As I noted in my previous Access report, Steven Wilson will be filling you in on the fire event at Black Hill. Thanks to Steven and Jayden Andrea for compiling this report.
On Wednesday the 7th of January 2015, as I was walking into my house, I saw the first lightening strike. As I got inside I saw the second and said to my wife Ann that it had hit Black Hill. Soon after, the CFA Fire Ready app started going off: Three fires, one north of, one south of and one at Black Hill. Time to set up the fire pump and hoses.
As we are 5km from Black Hill and were directly under the smoke column, it became a wait and see game. Sol Rogowski,who is a fellow climber and area neighbour and his partner Suzie Hazlam, came around to lend a hand (if needed) and watch from our deck. Around 8pm blackened leaves and bark started to land on our grass. Fortunately none of it was burning.
1 hour later the wind direction changed and brought some rain with it. Time to relax.
Eight days later Jayden Andrea gave me a call to let me know that he had council permission to inspect the damage to the climbing areas. We headed up that evening.
The fire has impacted all of the climbing areas. Mostly though there has been a loss of vegetation, and none of the climbs appear to have any exfoliation. A lot of the large old trees have fallen, with quite a few looking like they are also going to fall.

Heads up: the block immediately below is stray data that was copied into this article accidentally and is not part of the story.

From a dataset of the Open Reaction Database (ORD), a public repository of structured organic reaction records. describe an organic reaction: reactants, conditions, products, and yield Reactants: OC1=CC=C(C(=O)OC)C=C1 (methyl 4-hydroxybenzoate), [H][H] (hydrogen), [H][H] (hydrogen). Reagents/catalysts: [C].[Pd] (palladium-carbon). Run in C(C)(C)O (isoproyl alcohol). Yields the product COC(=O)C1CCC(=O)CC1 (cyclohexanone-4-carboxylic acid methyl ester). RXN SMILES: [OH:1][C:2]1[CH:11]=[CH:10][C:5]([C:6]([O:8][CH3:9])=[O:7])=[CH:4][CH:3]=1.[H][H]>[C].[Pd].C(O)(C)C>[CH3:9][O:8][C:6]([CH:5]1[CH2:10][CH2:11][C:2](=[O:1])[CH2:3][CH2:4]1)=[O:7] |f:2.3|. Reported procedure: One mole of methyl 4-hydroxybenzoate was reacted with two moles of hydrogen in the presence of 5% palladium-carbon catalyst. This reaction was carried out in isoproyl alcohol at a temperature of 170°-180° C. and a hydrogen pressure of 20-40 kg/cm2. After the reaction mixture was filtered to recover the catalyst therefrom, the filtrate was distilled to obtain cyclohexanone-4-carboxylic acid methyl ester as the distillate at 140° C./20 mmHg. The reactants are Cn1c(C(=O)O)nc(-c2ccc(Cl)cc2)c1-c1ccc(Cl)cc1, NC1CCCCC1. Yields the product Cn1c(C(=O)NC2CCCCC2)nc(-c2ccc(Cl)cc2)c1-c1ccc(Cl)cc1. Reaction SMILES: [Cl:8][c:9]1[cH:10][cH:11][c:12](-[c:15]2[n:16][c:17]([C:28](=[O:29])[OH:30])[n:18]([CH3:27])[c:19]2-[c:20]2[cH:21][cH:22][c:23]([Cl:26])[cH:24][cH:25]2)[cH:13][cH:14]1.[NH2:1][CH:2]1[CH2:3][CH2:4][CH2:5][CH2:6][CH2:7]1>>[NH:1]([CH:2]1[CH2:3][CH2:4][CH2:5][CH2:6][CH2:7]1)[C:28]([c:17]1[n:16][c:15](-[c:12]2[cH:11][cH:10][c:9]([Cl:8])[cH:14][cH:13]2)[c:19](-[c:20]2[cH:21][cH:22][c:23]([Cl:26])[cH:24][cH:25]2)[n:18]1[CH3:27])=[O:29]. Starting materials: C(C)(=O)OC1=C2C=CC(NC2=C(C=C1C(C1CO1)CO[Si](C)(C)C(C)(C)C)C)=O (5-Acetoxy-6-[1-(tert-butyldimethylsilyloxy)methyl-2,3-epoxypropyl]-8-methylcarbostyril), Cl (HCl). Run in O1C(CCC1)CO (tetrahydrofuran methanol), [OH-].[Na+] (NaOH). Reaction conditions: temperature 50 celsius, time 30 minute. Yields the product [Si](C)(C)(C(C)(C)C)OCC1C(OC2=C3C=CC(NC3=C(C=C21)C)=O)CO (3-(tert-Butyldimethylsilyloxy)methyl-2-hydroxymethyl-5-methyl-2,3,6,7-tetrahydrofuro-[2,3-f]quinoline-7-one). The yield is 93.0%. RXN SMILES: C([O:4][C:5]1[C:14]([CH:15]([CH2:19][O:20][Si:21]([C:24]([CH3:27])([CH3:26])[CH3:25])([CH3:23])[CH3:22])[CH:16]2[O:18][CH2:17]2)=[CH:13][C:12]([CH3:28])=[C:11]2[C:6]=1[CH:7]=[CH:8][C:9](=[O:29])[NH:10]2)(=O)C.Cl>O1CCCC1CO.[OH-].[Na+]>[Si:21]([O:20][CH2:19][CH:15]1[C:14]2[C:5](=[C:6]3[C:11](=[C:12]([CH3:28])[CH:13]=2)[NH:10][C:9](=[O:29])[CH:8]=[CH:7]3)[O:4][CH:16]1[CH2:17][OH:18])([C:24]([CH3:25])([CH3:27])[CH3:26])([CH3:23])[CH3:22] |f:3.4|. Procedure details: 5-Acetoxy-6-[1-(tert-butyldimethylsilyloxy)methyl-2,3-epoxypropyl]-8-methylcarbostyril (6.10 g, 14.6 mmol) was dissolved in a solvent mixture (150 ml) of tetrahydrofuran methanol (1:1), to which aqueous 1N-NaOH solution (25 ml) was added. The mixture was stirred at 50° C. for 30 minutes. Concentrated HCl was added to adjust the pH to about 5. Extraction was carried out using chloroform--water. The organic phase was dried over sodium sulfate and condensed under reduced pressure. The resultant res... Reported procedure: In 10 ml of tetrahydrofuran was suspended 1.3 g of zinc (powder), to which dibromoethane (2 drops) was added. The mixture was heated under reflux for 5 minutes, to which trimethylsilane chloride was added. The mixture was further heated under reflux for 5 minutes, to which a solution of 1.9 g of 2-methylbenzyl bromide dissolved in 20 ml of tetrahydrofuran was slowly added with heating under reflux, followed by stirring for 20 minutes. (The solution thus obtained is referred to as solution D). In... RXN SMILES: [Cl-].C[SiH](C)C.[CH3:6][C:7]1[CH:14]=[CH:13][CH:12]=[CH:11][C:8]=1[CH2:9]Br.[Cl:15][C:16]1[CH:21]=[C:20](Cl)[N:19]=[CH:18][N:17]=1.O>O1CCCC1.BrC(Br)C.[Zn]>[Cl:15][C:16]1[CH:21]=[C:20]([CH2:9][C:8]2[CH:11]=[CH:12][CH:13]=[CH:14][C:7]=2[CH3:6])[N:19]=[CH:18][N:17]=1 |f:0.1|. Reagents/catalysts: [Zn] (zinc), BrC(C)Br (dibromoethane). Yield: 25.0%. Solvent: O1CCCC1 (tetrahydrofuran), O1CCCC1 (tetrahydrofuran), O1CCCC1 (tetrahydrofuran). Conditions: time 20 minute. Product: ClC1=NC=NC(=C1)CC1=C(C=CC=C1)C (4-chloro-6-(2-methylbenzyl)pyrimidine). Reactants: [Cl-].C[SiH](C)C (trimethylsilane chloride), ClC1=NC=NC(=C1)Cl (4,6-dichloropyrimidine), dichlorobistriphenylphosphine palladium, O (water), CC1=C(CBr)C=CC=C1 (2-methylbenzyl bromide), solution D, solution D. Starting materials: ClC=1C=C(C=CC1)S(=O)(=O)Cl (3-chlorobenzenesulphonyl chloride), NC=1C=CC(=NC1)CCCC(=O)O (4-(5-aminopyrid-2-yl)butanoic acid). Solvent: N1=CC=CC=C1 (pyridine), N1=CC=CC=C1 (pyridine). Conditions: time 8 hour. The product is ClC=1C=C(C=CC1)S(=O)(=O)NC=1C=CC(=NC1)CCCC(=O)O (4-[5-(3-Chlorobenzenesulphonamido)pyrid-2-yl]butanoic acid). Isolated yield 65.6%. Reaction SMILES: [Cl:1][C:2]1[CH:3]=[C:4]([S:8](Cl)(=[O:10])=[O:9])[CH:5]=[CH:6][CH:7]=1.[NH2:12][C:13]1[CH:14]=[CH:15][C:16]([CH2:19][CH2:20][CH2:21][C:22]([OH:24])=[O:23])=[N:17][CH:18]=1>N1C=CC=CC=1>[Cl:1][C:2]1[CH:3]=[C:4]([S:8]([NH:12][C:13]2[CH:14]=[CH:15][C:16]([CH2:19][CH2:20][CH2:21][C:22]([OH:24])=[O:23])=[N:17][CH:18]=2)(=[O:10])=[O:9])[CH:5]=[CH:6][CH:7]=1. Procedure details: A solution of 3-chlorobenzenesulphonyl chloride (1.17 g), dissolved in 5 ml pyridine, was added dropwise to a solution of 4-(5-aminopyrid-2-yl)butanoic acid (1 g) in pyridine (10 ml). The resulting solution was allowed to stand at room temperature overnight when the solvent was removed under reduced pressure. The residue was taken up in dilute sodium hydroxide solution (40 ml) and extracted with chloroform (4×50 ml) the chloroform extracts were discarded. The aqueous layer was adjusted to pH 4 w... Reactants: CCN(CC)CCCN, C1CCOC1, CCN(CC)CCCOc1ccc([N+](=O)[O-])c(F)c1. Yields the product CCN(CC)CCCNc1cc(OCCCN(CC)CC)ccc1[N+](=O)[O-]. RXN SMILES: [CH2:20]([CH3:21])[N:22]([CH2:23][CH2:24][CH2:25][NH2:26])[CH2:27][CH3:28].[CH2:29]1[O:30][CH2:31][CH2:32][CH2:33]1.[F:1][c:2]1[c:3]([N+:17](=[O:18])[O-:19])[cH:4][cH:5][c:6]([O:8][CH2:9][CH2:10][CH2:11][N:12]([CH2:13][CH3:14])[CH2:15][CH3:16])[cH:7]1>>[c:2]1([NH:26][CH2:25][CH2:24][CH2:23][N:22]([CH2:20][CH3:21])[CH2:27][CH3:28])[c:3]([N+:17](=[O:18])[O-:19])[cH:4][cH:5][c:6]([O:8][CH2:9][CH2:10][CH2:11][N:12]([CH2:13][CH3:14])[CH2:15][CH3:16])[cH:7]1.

The VCC track repair work below Milawa, which took place in 2011, has been burnt out and will need redoing.
The tree that you climb for the start of Pull The Ripcord has been burnt but is still standing, however you wont be able to climb it any more. An alternate start has been partially bolted and will have another bolt added when the park is open again. Alternately you can do a Batman start off the ringbolt.
Bicentennial Fa(r)ce in the Dino eggs area, has lost the dead tree that use to start from. It looks like it is still climbable – although a bit harder than grade 19.
Attack Of The Killer Dunny Budgies has lost its belay tree.
The rear entrance car park has had a lot of damage with a number trees fallen or about to fall.
Considering that Black Hill used to be a quarry, I would be concerned that erosion could prove to be an issue as there is little or no top soil for the plants to get re established in.
Black Hill is currently closed.
Words – Steven Wilson Photos – Jayden Andrea